This collection of paintings, done over a three-year period, features waves from the Atlantic and the Pacific oceans.
It’s useless telling the ocean to hold still, so the works are all based on photos. From the photos I select areas that work and these form the basis of the painting. The calligraphy presented by nature is so beautiful and varied and true it provides a very strong base on which to build. As I work on a painting, my brushstrokes define the lines more and more; the mood of the piece is determined by the choices made along the way and the mind-set of the painter.
These pieces are all background. There are no figures to draw the viewer’s attention. This way the viewer is part of the scene. While the canvases feature perspective, and I suppose the waves themselves are focal points, the image inhabits the entire picture frame in the manner of an abstract painting. I hope that the minutia of brush stroke and colour relations are as intriguing as the overall realist image.
It is also my hope that these pieces are seen as meditations and will evoke in the viewer a range of emotion. Each has its own subtle mood message. For me, some are joyful, some are peaceful, some are angry, some are sorrowful. The pieces done after a recent medical adventure took on a dark mood. After this crisis passed, there were strong waves and then some stormy ones, which resolved into some very tranquil waves. Each of the pieces spoke to me at a certain time. The Cape Breton waves, for instance. I looked at the sources for a long time before I was emotionally ready to paint waves of such deep power.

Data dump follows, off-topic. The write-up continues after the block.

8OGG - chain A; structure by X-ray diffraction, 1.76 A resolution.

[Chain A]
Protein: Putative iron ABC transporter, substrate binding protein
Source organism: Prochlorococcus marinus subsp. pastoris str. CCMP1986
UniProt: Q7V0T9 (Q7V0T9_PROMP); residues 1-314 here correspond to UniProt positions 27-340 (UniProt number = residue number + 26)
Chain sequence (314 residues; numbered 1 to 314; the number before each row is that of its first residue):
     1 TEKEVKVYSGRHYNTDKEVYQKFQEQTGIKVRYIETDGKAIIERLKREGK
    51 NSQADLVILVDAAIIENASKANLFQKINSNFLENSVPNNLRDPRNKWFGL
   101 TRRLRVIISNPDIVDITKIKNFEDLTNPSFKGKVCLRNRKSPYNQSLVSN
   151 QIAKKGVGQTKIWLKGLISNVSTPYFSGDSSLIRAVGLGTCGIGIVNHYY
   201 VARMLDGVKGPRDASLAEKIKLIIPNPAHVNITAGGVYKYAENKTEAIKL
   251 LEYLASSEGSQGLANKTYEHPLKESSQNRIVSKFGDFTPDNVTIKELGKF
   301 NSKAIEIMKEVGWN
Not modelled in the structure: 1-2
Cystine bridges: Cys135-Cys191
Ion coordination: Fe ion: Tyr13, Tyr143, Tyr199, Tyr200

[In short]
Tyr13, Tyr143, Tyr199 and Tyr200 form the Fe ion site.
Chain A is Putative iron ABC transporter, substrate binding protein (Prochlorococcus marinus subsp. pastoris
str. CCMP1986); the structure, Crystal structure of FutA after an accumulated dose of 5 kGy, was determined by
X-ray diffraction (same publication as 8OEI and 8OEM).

It is interesting to me to contrast these paintings with my previous series of roadways, with their classic “V” shape to infinity. In these paintings, the perspective is so much more subtle and the main composition tends to be horizontal bands. They really are minimalist paintings, at the same time as their details are busy busy.
I think I’ve painted enough waves. Now it’s time to step back and look at them.